What is the definition of "proportional band"?
A type of closed-loop feedback control in which a constant value is multiplied with the error in order to adjust the output. Also known as gain and proportional gain.

Learn more about proportional band in the class PID for PLCs 350 below.


PLCs Training


Class Information
Tooling U-SME classes are offered at the beginner, intermediate, and advanced levels. The typical class consists of 12 to 25 lessons and will take approximately one hour to complete.
Class Name:PID for PLCs 350
Description:This class covers the effects of PID control in closed-loop systems as well as methods for tuning your controller in order to achieve the desired performance.
Prerequisites: none
Difficulty:Advanced
Number of Lessons:13
Language:English, Spanish
 
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Class Outline
  • Objectives
  • Industrial Control Systems
  • The Parts of a PID Control System
  • Open-Loop Control Systems
  • Closed-Loop Control Systems
  • Proportional Gain
  • The Effects of Adding Proportional Gain
  • Adding the Integral
  • Adding the Derivative
  • Controller Tuning
  • System Alarms
  • Pros and Cons of PID
  • Summary
  
Class Objectives
  • Describe PID industrial control systems.
  • Describe the basic aspects of a PID control system.
  • Describe open-loop control systems.
  • Describe closed-loop control systems.
  • Describe proportional gain.
  • Calculate the effects of adding proportional gain.
  • Describe the effects of adding integral action to proportional gain.
  • Describe the effects of adding derivative action to integral action and proportional gain.
  • Describe controller tuning.
  • Describe system alarms for PID control systems.
  • Describe the pros and cons of using PID control.

Class Vocabulary

Vocabulary TermDefinition
auto mode A system that is set for closed-loop control.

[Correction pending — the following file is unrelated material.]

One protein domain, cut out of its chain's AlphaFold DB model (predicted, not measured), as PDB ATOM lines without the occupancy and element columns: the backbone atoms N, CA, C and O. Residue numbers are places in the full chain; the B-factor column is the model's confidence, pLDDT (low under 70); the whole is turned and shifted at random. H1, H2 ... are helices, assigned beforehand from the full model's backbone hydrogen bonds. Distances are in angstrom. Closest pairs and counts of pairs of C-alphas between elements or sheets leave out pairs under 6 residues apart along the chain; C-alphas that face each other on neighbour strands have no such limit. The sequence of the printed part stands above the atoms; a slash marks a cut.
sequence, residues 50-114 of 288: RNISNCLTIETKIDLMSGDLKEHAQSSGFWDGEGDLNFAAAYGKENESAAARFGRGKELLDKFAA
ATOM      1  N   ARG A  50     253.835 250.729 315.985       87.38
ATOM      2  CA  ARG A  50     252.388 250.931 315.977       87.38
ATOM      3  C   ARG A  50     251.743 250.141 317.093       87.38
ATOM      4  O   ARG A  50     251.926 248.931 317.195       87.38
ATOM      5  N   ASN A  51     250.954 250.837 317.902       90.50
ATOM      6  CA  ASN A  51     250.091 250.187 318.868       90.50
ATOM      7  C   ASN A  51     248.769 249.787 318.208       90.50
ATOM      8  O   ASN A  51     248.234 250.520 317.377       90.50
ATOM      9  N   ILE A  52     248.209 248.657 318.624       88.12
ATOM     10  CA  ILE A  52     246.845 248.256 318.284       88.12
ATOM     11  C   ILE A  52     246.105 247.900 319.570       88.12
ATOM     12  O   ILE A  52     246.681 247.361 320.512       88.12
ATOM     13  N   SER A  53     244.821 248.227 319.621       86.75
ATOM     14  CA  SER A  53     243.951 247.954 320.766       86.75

automatic feedback Feedback that is controlled by an electronic or electromechanical mechanism rather than a person.
autotune A feature in some motor control devices that automatically adjusts the PID control system at start-up.
bias A value between 0 and 100% that is added to the output after the gain calculation brings the controller to the steady state mode. Bias is sometimes used to stabilize a control system.
closed-loop system A type of control system that automatically changes the output based on the difference between the feedback signal to the input signal.
constant value A value that does not change.
control mechanism A system or device that operates or manipulates another system or device.
control system A manual or automatic mechanism used to manage dynamic processes by adjusting or maintaining physical variables such as temperature, speed, or flow rate.
controller A processor driven device that uses logic based software to provide electrical control to machines. Also known as controller or PLC.
controller tuning A system of adjusting the controller's response to error by adjusting values in the PID algorithm.
cruise control A control mechanism for automatically regulating the speed of a vehicle. Cruise control allows the driver to maintain the speed of a car without continually holding down the accelerator pedal.
deadtime The delay between a change in the PV and a change in the output.
delta A mathematical operator used to indicate a change in a value. It is represented by the Greek letter Δ.
derivative control A variable that allows a controller to anticipate whether the PV will overshoot the SP, and reduces the output as needed.
deviation alarm An alarm that alerts the operator that the output is nearing its minimum or maximum allowed value.
error The difference between the SP and the PV. When errors are detected, the controller sends instructions to the control system to adjust the output to compensate.